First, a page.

A view above (Dennis Aubrey)

This is another quick mini-post to sing the praises of the Canon 17mm tilt-shift lens. The lens has proven a revelation for the churches over here, perfect for capturing the full horizontal and vertical scope. As shown in a previous post, “The Celestial Vault”, it is excellent for capturing vaulting. This photo shows how the camera is rigged on the Bogen Manfrotto tripod (3021-B-Pro Tripod with 405 geared head). One hint on this rig: because the 1ds Mark III has the “live view” feature, the use of a mirror for setting up the shot is a great benefit, much better than climbing around underneath trying to focus and frame. I visually level and orient the camera, then use the mirror and “live view” to focus the camera, and then make the tripod adjustments to get the shot perfectly aligned and set the exposure. It takes awhile, but the results are always good and there is no need to resort to post-production processing in order to salvage the shot.

Rig for shooting vaults with 17mm tilt shift

Rig for shooting vaults with 17mm tilt shift

Here is another result of shooting with the rig – this time the extraordinary 11th Century Romanesque frescoes on the vault of Eglise Saint Savin at Saint Savin-sur-Gartempe in the Vienne. I’ve been coming to this church with my family since 1961, at which time it was dank, musty, and forlorn. In the high darkness we could barely make out the paintings, which were in a sad state of disrepair. In recent years, however, the church has been designated a UNESCO World Heritage Site and the funding has been made available for a very credible restoration of the church and a determined effort to preserve the frescoes.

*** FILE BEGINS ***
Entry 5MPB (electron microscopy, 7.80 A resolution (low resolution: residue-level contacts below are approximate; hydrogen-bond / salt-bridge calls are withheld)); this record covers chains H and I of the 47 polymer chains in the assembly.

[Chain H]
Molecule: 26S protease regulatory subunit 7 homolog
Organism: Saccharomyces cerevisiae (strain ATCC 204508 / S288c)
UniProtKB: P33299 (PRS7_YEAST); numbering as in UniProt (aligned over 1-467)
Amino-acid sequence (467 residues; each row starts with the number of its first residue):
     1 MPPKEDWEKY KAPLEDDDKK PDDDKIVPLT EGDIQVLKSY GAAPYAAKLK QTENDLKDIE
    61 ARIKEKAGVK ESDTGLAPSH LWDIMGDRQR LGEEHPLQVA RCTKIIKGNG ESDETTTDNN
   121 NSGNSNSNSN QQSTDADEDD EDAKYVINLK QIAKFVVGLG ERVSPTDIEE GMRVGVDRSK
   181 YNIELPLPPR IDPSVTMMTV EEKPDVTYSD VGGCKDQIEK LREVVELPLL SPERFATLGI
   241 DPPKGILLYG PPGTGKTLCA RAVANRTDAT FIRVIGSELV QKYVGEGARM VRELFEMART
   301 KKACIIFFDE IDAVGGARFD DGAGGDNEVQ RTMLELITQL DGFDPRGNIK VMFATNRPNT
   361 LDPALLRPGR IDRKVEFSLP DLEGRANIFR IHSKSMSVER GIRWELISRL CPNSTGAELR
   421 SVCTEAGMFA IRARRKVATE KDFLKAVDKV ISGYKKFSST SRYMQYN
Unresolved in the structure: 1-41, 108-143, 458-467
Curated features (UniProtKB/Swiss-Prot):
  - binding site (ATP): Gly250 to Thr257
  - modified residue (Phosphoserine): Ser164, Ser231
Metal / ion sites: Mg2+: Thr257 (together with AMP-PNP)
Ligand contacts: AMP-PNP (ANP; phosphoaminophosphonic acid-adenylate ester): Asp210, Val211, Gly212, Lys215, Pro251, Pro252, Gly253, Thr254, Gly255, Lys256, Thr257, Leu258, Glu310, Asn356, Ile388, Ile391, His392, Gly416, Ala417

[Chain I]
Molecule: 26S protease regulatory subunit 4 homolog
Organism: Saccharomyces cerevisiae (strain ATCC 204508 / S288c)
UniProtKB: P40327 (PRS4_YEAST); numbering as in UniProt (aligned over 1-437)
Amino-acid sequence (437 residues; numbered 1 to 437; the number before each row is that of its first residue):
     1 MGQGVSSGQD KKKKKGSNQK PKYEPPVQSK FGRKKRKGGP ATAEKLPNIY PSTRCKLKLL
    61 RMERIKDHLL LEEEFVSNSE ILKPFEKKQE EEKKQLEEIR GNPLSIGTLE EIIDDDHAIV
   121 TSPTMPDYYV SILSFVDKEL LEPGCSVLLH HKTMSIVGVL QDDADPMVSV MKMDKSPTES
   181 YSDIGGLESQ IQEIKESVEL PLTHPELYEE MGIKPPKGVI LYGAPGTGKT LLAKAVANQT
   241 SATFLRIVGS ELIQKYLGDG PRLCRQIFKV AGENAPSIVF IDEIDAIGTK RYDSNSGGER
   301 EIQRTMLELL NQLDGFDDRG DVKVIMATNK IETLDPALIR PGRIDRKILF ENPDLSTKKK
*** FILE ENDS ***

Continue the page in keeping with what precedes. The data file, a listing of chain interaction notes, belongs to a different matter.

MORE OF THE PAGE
Romanesque frescoes at Saint Savin-sur-Gartempe

So this post is about singing the praises of two things; first, the monumental vault frescoes of Saint Savin-sur-Gartempe, and second, the achievement made by Canon in producing the TS-E 17mm f/4 L Tilt-Shift Lens. It may be on the pricy side, but if you are working in the field of architectural photography where wide vistas are crucial, this lens is a superb addition to the photographer’s kit.

3 responses to “A view above (Dennis Aubrey)

  1. But the lens can only capture what the soul of the photographer feels. Happy Birthday, Dennis. You and Patty are way too cool.

  2. I appreciate the symmetry of this piece, Dennis. Even the black lighting lines add interest, drawing all eyes to the center fresco. Did Ann and I visit this church with you once? The fresco looks familiar.

  3. Pingback: The Medieval Bounty of Poitiers (Dennis Aubrey) «

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